Adonis Stevenson was lopsidedly beaten and Ukrainian cruiserweight Murat Gassiev was not even able to complete his third round TKO win.
So when Oleksandr Usyk fell in his first fight after moving up to cruiserweight, the question was how could a fighter who would regularly fight at 170 pounds make the leap to heavyweight?
From the outside looking in, it was not an easy climb. Usyk struggled mightily against top-class opposition — and then he got really good.
The most notable performer of his time in the paid ranks was Tony Bellew. It took him 18 fights — and three failure-prone defeats — before he even came close to dethroning Usyk. It took another 15 fights and two fighters and another defeat to come as close as Bellew ever did.
Bellew could not ever quite answer the question: Did Usyk have to wait until he got bad? Like a combination lock that is broken, only to be turned in again, it seems that Bellew got close enough to make Usyk realize that he was up against a certain type of boxer.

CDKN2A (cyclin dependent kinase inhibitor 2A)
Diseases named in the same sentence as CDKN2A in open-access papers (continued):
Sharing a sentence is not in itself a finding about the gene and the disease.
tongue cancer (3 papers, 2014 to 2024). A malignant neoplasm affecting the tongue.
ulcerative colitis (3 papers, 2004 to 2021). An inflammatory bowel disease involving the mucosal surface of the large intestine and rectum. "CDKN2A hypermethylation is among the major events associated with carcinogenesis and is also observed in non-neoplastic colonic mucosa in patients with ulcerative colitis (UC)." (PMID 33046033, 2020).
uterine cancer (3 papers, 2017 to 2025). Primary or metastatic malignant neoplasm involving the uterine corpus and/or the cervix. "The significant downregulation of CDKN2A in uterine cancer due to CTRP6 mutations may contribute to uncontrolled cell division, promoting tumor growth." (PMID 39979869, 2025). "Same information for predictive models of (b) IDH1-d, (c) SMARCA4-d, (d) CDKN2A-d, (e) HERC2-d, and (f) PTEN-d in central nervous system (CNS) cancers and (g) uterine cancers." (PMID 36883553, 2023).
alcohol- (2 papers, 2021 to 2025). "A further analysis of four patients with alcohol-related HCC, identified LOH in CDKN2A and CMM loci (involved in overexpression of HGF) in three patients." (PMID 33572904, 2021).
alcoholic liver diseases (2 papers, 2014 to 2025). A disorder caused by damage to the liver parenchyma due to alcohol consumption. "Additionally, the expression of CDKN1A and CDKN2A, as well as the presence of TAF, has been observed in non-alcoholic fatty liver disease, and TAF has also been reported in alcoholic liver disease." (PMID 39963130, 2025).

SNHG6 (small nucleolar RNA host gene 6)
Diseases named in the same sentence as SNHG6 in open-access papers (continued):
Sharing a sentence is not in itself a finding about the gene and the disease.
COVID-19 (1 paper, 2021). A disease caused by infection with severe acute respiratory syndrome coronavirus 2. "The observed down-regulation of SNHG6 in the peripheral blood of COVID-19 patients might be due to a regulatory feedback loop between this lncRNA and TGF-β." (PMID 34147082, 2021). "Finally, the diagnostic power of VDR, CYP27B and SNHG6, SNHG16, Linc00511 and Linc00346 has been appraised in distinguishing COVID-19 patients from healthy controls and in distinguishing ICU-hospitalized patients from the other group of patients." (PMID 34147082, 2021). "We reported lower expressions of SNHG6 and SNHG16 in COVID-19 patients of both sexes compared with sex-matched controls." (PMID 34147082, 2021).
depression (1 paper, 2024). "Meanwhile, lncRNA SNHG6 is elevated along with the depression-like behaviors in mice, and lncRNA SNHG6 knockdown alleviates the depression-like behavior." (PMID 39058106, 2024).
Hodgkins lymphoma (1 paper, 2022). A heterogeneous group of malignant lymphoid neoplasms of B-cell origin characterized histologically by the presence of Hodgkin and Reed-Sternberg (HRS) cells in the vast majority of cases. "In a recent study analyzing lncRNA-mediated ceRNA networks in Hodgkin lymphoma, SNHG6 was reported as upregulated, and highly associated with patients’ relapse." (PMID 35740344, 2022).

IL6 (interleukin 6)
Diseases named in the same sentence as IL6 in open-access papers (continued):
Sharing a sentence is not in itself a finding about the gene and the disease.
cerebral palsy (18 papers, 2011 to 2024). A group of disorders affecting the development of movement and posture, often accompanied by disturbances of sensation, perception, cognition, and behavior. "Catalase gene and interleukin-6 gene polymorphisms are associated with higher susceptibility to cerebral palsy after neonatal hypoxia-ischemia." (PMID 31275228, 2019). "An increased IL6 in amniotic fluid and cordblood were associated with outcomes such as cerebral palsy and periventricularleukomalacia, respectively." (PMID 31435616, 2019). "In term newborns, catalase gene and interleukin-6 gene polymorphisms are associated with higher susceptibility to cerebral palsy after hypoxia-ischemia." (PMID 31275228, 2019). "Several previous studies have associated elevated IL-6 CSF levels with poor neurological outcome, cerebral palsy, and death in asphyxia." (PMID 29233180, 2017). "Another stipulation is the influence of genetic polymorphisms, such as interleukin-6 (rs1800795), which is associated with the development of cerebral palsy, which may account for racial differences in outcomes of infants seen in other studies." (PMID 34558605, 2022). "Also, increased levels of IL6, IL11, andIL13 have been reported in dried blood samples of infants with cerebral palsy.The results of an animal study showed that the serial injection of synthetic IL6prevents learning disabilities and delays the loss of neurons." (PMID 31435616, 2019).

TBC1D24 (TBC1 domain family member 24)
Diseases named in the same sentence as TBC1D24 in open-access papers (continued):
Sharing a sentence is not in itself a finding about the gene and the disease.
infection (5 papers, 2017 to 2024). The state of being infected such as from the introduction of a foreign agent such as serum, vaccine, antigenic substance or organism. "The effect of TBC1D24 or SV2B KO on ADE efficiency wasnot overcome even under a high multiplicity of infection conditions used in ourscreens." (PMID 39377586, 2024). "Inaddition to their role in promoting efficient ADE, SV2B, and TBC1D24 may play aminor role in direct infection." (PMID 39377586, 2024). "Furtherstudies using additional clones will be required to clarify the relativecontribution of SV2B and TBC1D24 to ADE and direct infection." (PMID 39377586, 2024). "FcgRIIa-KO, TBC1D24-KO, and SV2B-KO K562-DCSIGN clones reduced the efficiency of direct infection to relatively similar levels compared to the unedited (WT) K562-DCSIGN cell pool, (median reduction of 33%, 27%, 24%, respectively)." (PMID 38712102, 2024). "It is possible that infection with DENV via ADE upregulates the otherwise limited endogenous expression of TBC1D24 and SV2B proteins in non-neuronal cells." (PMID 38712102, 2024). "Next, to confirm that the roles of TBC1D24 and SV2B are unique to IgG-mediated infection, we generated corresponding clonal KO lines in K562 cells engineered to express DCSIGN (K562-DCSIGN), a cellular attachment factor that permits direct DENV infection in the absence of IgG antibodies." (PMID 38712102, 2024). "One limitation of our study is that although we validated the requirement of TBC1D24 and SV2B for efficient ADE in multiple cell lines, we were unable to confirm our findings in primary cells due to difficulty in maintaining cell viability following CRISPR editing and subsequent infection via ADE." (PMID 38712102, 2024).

Bellew would be a lucrative exception to the rule.
Whatever he was capable of fighting at cruiserweight was bound to impress opponents, but it is dangerous to expect even the best fighters to perform the same at the heavier weight divisions. Stevenson and Tony Bellew are exceptional, if sometimes limited, boxers.
Usyk found that out before anyone else. He demonstrated that he has what it takes to become a major player in boxing. He is improving all the time. If this is not a profile of the “Next Era” of heavyweight fighting, I don’t know what is.